My Year in Books
It is that time of the year when I am often surprised by the innate urge to reflect, re-live and re-evaluate my life. When I look back over the past year I see a steady stream of books that have meandered through my life: at times it was a rushing force, at others a tiny trickle, but, mostly, it was a constant flow. To say that I am an obsessive reader is perhaps putting it mildly, and I often get extremely sidetracked when doing research on the Internet. I read almost anything and although I follow a variety of blogs, it is mostly the books I read that not only feed my soul, but are like best friends and inspiring teachers.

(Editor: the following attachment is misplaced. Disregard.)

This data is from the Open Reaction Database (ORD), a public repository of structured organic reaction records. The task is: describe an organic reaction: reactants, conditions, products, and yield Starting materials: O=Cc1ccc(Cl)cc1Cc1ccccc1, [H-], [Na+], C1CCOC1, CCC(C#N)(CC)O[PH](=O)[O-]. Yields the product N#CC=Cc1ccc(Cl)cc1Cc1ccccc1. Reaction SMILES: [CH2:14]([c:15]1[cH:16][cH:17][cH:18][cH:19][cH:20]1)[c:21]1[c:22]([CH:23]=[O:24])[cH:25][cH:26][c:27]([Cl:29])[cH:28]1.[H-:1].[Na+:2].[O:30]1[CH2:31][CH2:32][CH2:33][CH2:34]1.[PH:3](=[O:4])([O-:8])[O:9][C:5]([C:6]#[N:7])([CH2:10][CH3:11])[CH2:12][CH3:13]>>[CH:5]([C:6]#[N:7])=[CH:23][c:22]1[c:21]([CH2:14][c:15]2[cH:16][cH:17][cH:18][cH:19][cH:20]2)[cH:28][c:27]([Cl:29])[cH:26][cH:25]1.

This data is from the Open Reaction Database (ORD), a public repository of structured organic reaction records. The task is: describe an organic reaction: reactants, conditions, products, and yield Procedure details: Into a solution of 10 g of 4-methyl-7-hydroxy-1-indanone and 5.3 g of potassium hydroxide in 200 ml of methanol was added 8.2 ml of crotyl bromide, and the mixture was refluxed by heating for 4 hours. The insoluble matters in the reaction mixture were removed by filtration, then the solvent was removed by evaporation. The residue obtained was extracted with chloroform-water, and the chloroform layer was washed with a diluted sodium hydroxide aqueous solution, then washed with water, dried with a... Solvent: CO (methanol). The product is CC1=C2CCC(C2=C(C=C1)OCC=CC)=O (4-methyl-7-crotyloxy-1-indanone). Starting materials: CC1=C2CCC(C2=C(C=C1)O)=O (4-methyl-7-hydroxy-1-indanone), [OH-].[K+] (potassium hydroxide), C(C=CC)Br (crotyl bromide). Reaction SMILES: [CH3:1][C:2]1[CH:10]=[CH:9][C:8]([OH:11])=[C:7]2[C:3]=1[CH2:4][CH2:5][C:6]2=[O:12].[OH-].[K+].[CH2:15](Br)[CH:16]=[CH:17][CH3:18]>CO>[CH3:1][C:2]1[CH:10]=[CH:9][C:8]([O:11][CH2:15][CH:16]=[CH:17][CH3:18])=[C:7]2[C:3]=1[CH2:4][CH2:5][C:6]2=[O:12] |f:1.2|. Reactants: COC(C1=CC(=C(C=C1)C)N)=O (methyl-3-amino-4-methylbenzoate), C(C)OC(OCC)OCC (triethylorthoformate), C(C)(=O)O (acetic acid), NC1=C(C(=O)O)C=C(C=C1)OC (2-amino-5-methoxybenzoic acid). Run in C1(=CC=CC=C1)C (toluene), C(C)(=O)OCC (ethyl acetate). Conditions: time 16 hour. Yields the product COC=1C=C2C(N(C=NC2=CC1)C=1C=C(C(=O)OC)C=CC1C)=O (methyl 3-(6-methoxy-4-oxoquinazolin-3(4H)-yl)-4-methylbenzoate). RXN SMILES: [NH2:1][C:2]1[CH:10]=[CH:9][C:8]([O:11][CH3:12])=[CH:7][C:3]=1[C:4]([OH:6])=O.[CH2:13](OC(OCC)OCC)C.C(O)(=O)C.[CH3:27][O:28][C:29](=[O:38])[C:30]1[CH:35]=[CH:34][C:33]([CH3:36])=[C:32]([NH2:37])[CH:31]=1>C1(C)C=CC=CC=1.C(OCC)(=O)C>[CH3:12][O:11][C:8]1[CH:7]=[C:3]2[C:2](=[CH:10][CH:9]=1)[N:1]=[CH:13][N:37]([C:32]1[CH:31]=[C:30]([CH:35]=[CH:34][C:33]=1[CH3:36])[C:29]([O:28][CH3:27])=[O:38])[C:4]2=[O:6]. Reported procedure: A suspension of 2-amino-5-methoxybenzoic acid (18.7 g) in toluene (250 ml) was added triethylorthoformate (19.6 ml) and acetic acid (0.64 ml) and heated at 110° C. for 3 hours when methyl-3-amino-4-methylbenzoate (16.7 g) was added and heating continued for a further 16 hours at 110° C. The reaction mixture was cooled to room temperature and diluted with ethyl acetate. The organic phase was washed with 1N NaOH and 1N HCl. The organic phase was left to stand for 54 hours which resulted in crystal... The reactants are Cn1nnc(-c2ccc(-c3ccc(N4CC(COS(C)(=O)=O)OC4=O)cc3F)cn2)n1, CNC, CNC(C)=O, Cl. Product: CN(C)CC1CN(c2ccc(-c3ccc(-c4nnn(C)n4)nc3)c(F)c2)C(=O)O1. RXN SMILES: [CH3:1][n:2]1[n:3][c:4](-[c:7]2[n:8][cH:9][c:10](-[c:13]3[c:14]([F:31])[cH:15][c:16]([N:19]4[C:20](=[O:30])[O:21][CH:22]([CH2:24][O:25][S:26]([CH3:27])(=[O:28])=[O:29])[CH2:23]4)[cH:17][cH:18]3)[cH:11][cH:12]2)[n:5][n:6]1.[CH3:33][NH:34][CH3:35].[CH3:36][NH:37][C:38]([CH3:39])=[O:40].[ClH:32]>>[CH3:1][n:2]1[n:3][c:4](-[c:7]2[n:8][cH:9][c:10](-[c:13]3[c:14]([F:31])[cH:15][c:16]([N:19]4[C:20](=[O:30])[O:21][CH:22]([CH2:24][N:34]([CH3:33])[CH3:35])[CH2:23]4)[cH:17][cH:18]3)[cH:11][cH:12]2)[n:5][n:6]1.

I prefer non-fiction, but absolutely adore Paulo Coelho as a writer, and will gobble up anything he writes (The Way of the Bow) or compiles (Inspirations: Selections from Classic Literature). Every couple of years I re-read The Alchemist, and this year was one of those in which I reached for my trusty friend once again. The God of Small Things by Arundhati Roy and Let me sing you gentle songs by Linda Olsson were the only other two fiction books I read this year. Both were lyrical and well-crafted – an absolute joy to read.
I love to travel, and seeing that time and money are often in short supply, I delight in any kind of travel writing. I have traveled with Mike McIntye (The Wander Year: One Couple’s Journey around the World), Paul Theroux (Fresh-air Fiend: Travel Writings 1985-2000), Peter Moore (The Wrong Way Home), Jules Older (Death by Tartar Sauce), and the wonderful writers Anthony Bourdain managed to get together for A Moveable Feast.